The Google Nexus 7 (2013) is powered by a 1.5GHz Qualcomm Snapdragon S4 Pro processor with 2GB of RAM, and comes in either 16GB or 32GB storage. LTE is said to be available shortly after launch date.
Although the CPU is adequate for today’s standards, it’s not the best available — the Snapdragon S4 Pro is a step behind the Snapdragon 600 which you can find in the Galaxy S4 and HTC One so it’s something to keep in the back of your mind if you are the type who worries about “future proofing.” But if you think about it, you get a lot already for what you are paying for out of the Nexus 7.
Navigating through the Android 4.3 interface is snappy and smooth and apps open quickly without any noticeable lag. In Quadrant, the Nexus 7 scored 5558, which is a few steps behind the Galaxy Note II but as most of us know, Benchmarks don’t really mean anything to real world usage.
Surfing through websites in Chrome, opening multiple tabs with Slacker Radio playing in the background, sending emails, and switching in between apps was no problem, as I experienced no lag or any slowdown. Watching videos in Netflix and CrunchyRoll look great and ran smooth without any stuttering. Games looked and ran amazingly well on the Nexus 7, which took every game I threw at it ranging from Sonic the Hedgehog 4, Dead Trigger, and even Riptide had no issues.
The new Nexus 7 is the first device to be shipped with Android 4.3, which looks and runs essentially identically to 4.2.2 and retains the “Jelly Bean” code-name. Just be glad that Google didn’t have the audacity to call this Android 5.0 (Key Line Pie)!
Android 4.3 introduces a few features such as Multi-User Restricted Profiles, OpenGL ES 3.0 support, and Bluetooth enhancements. Multi-User Profiles allows you to add a restricted profile (primarily a kid-friendly profile) which lets the user only access apps that are “acceptable” and locks out the Play Store. OpenGL ES 3.0 improves graphical performance especially for games enhancing the shadows and shading effects. The Bluetooth enhancements include Bluetooth Smart, LE and AVRCP 1.3, which add new possibilities and connectivity to a new generation of devices.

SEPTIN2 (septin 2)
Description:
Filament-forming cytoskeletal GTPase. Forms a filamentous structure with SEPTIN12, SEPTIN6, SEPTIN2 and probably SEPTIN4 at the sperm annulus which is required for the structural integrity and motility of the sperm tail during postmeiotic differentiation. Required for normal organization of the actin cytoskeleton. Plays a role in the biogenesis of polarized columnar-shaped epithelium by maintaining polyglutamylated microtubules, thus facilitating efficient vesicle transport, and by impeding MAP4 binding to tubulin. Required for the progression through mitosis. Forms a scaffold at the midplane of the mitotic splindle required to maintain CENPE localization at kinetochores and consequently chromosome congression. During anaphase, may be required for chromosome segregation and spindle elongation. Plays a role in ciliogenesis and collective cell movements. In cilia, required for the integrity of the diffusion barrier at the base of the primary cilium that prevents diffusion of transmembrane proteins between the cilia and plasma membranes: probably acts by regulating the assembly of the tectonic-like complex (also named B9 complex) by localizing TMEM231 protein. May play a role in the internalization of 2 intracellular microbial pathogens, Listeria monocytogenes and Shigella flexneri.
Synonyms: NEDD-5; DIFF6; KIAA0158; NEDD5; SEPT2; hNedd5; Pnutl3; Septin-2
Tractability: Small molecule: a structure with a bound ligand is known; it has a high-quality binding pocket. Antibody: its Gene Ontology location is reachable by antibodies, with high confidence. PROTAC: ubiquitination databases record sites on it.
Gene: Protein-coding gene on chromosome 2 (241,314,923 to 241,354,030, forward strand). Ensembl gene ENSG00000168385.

One thing that really stands out is that Android 4.3 adds TRIM support, which solves the problem of Android tablets getting sluggish over time. If you upgrade your previous Nexus 7 or other Android device to 4.3, you will notice that it was as fast as the day you got it. Adding TRIM is a nice touch to the new operating system.
Since Android 4.3 is relatively new, there may be some apps that may not work so well with the operating system, but I have not run into any issues so far. Also, some app developers need a little time to tweak their programs to work properly.
After a week of testing the Google Nexus 7 (2013) for both work and play, being unplugged at 7AM and then back in the charger at 11:30PM results in an average of 25% – 30% remaining at the end of the day. Other Nexus 7 owners have reported that it lasts around 11-12 hours.
Overall in real-world usage, you should have no problems having this last an entire day.
You’re not done yet. Part 3 has our conclusions on this tablet.